Yes, I am being a spoiled brat. Or at least I feel like one. I chose to get degrees in art and writing; what else do I want? It's hard to look at my friends who have graduated and have jobs they love; hard to look at friends who are in my field and going on to do things that I wish I was doing - it leaves me feeling like I'm slipping behind, and I can't see a clear path to joining them.
One of my friends who is succeeding in the art field, upon hearing that I was fired, told me, "F*** the nine-to-fives. You'll find something you love." Another friend, upon hearing that I had gotten a job offer, suggested I go ahead and take it, then keep looking for what I really want, thus "hedging my bets" in order to make sure I don't find myself in the panic I was in about three weeks ago. My grandmother told me a story about how when she moved to New York, things had gotten so desperate she was ready to take just about any job, and so when she got a chance to be a honey demonstrator at Altman's Department Store, she leaped for it, and her choice ended up putting her in exactly the right spot at the right time for her to move to her ideal job.
For me, I had started to think that maybe my moment had already arrived - that through this route riddled with twists and turns and potholes, I might actually have found myself at a point where I could finally start building my art practice. Last week, I embarked on a graphic design commission for a state legislature candidate, and I was starting to think of what small pieces I could make to market in local art shops. Now, according to this rather brilliant article on Cracked.com, getting a "day job" is hardly the end to doing all of that. Here's my favorite bit:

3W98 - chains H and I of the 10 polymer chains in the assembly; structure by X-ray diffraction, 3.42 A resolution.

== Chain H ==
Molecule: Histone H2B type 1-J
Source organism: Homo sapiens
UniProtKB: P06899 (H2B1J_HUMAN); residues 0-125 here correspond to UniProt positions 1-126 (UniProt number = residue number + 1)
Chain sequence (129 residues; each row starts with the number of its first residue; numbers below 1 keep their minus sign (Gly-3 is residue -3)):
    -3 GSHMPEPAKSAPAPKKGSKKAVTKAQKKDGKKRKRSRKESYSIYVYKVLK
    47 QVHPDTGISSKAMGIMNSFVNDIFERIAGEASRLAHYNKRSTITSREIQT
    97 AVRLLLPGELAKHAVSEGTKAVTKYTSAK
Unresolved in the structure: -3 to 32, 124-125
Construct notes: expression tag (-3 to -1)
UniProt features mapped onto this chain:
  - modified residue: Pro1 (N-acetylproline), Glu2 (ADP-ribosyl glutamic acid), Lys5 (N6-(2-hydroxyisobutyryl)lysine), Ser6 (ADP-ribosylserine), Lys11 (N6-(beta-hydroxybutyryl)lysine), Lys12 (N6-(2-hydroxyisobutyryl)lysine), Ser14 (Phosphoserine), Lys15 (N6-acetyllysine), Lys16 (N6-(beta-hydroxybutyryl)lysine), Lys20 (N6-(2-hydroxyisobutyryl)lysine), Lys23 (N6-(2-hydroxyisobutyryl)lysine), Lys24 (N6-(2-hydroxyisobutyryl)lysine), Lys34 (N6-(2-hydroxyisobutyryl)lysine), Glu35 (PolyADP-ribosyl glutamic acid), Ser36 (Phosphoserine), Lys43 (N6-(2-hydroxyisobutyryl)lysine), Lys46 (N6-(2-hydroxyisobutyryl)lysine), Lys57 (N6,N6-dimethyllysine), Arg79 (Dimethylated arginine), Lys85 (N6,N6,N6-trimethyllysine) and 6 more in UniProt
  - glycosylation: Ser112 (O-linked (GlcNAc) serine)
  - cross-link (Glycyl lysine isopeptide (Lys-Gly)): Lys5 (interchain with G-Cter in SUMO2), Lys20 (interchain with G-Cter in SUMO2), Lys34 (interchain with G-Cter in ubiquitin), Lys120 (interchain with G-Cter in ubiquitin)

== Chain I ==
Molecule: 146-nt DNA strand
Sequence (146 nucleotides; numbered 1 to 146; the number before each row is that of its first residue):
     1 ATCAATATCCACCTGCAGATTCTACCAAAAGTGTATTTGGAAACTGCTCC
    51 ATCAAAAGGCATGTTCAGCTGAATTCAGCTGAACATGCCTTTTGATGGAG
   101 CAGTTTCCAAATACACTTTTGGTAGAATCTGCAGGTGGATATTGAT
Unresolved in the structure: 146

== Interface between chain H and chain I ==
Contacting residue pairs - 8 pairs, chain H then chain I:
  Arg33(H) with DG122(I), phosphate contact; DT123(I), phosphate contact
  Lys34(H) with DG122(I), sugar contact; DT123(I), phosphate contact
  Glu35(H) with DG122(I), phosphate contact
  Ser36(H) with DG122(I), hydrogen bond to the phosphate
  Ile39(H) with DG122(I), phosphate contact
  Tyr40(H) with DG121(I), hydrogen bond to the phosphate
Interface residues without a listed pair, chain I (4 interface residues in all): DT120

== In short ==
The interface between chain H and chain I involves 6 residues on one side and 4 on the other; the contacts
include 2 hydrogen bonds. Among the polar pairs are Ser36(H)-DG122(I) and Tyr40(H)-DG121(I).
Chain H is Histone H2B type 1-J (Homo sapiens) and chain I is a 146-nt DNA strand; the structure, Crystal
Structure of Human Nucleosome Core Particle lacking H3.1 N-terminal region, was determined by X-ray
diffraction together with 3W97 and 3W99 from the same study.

Some people get hired straight into writing because they were smart enough to do the "find out what you really want to do and work at it utterly" thing in college, which is what college is for. The rest of us simply work two jobs, where the second is unpaid for a long time.
This means that you're pouring all your free time into writing, work that matters to you, instead of spending it in an endless parade of distractions to forget the next day's early start. You keep doing this until you're earning as much from the writing as you were from your old job, then you reward yourself by taking a 50 percent pay cut by going full time and betting "I can work twice as hard as I have been doing just to earn as much as I was."Okay, Luke McKinney, writer for Cracked.com - let's say I can do what you did, and start this new job while still building on my "real" job. Where is my guarantee? What if I can't make it? What job do I take then? But I know there can't be a guarantee, and I know I can't wait for someone to tell me the future before I make a decision.
I also know that on Saturday, when I cracked open an abandoned fortune cookie left behind by one of my coworkers, the fortune inside directed me to, "Take advantage of an opportunity that will present itself this coming week." Maybe I should listen.
|Never mind the words|
"Help! I'm trapped in a fortune cookie factory!"
scrawled on the opposite side.